Settlement reached on wolf recovery in Idaho and Montana

Wolves to remain protected in Oregon and Washington

MISSOULA, Mont. (March 18, 2011) -- Ten conservation groups reached a legal settlement today with the Department of the Interior regarding wolf recovery and management in the Northern Rockies. The settlement was filed for approval with a U.S. Federal District Court in Montana. If approved by the court, the agreement would remove Endangered Species Act protections for gray wolves in Idaho and Montana and return management authority to those states, while retaining full protection in Washington, Oregon, Wyoming and Utah. It will also require Department of the Interior to withdraw a controversial policy memo used to justify not protecting imperiled species throughout their entire range.

The following is a joint statement from the 10 conservation groups:

“We hope today’s agreement will mark the beginning of a new era of wolf conservation in the Northern Rockies, as well as confirm the success of the Endangered Species Act and this country’s boldest wildlife reintroduction effort in history. The proposed settlement maintains protections in Oregon and Washington where wolves have not yet fully recovered, while allowing for responsible state management in Idaho and Montana.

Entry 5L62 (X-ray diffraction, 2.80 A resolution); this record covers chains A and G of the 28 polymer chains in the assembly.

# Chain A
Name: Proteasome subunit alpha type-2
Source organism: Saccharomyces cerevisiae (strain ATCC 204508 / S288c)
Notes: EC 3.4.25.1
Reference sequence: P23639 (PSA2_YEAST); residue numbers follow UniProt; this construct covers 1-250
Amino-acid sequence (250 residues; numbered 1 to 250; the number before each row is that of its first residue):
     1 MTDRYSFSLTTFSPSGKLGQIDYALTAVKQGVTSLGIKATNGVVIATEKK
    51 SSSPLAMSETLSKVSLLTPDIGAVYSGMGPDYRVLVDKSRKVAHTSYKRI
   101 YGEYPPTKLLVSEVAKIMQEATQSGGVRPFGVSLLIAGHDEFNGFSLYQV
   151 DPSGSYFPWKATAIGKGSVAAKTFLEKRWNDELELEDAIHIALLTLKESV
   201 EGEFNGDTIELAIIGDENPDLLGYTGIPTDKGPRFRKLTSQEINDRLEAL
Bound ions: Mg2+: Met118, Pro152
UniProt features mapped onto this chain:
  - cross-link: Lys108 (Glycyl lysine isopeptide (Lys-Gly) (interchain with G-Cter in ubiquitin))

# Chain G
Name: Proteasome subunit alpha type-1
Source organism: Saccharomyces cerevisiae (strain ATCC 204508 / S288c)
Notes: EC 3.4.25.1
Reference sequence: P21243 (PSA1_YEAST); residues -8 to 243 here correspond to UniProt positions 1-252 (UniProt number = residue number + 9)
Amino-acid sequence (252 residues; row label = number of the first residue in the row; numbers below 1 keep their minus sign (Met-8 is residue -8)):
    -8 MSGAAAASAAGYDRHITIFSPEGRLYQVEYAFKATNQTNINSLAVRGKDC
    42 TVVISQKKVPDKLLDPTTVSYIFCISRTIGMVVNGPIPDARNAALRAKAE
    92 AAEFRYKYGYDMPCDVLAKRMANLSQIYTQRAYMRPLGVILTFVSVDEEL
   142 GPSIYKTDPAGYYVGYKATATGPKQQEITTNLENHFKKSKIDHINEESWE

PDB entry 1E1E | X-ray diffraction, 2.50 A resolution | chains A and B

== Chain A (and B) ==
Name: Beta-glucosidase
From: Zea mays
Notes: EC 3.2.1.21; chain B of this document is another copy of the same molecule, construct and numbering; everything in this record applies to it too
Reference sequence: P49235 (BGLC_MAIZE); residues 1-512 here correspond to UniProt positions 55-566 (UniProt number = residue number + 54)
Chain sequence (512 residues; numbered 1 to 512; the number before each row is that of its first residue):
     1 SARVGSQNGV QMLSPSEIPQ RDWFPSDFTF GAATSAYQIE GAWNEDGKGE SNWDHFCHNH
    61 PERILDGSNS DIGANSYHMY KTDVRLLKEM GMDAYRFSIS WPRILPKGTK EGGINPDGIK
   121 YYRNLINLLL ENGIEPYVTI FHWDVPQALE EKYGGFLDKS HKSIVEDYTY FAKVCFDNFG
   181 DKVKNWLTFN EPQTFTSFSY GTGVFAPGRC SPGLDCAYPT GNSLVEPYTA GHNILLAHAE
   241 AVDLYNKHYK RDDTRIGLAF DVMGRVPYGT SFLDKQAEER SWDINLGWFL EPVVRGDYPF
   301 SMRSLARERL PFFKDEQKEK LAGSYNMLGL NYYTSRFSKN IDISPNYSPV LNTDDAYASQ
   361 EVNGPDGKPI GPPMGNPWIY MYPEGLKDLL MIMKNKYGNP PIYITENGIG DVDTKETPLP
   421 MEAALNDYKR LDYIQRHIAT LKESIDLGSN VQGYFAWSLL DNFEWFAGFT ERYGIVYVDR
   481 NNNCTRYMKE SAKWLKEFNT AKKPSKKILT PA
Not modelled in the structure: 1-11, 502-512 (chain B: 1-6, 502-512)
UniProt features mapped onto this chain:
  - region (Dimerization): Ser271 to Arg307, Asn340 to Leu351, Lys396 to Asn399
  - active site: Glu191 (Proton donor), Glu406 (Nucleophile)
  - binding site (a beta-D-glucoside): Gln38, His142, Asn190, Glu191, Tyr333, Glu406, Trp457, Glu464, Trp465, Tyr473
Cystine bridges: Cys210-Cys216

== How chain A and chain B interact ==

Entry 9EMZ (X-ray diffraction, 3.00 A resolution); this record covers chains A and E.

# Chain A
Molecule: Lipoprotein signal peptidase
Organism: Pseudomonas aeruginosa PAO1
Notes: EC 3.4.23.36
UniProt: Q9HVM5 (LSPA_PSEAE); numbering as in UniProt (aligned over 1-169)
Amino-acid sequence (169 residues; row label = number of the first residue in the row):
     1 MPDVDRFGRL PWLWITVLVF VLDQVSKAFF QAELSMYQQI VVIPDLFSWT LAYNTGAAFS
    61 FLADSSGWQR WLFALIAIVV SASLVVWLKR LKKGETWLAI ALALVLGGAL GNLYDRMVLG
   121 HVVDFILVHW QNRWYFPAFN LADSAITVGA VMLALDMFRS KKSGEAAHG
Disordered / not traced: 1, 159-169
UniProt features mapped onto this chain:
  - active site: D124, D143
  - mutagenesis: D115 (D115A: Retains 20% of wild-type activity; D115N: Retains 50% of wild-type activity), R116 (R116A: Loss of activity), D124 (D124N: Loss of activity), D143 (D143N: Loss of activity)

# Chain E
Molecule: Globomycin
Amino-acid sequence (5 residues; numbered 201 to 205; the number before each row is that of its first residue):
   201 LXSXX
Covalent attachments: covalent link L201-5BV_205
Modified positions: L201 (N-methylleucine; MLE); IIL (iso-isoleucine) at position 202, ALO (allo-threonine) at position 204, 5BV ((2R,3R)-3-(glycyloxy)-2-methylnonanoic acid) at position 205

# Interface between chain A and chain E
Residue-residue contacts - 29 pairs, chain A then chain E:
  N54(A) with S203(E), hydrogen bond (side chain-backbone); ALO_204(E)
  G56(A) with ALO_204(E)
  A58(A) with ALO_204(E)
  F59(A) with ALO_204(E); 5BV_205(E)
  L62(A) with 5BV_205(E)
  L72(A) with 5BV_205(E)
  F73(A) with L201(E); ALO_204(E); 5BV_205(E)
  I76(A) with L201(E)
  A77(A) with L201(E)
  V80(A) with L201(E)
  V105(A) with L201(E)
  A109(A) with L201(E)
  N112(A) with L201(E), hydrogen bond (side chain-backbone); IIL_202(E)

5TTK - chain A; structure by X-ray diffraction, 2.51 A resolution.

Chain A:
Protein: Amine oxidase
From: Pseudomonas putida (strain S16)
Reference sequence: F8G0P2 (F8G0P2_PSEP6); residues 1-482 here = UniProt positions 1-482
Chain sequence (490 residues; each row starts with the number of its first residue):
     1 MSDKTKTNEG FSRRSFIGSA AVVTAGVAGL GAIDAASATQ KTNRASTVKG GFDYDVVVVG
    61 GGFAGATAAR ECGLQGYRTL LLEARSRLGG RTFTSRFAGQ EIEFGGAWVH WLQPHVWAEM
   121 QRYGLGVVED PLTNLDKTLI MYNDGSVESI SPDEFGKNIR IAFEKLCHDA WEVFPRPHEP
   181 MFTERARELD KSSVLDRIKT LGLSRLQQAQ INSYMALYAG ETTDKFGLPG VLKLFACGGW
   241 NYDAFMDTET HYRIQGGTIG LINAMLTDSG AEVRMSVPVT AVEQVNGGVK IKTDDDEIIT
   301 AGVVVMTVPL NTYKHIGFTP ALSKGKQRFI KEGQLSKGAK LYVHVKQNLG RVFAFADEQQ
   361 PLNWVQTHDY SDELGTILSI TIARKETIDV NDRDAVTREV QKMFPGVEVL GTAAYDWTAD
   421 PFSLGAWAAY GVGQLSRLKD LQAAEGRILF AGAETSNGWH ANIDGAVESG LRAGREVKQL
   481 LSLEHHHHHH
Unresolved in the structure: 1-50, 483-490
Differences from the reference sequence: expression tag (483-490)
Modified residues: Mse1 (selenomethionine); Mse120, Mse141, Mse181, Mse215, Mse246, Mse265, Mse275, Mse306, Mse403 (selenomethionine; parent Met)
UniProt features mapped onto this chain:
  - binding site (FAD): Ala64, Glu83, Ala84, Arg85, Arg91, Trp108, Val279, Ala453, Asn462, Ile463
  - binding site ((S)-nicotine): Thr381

“In return for allowing the states of Montana and Idaho to manage wolves according to approved conservation plans, the Department of the Interior agrees to conduct rigorous scientific monitoring of wolf populations across the region and an independent scientific review by an expert advisory board after three years. This is a critical safety net to ensure a sustainable wolf population in the region over the long run. The settlement offers a workable solution to the increasingly polarized debate over wolves.

“Wolves are a keystone species that allow many other plants and animals—from beaver and trout, to willows and migratory birds—to thrive in a way that will fascinate and benefit Americans for generations to come. Wolves have a place on the landscape, and continued conflict doesn't benefit anyone.”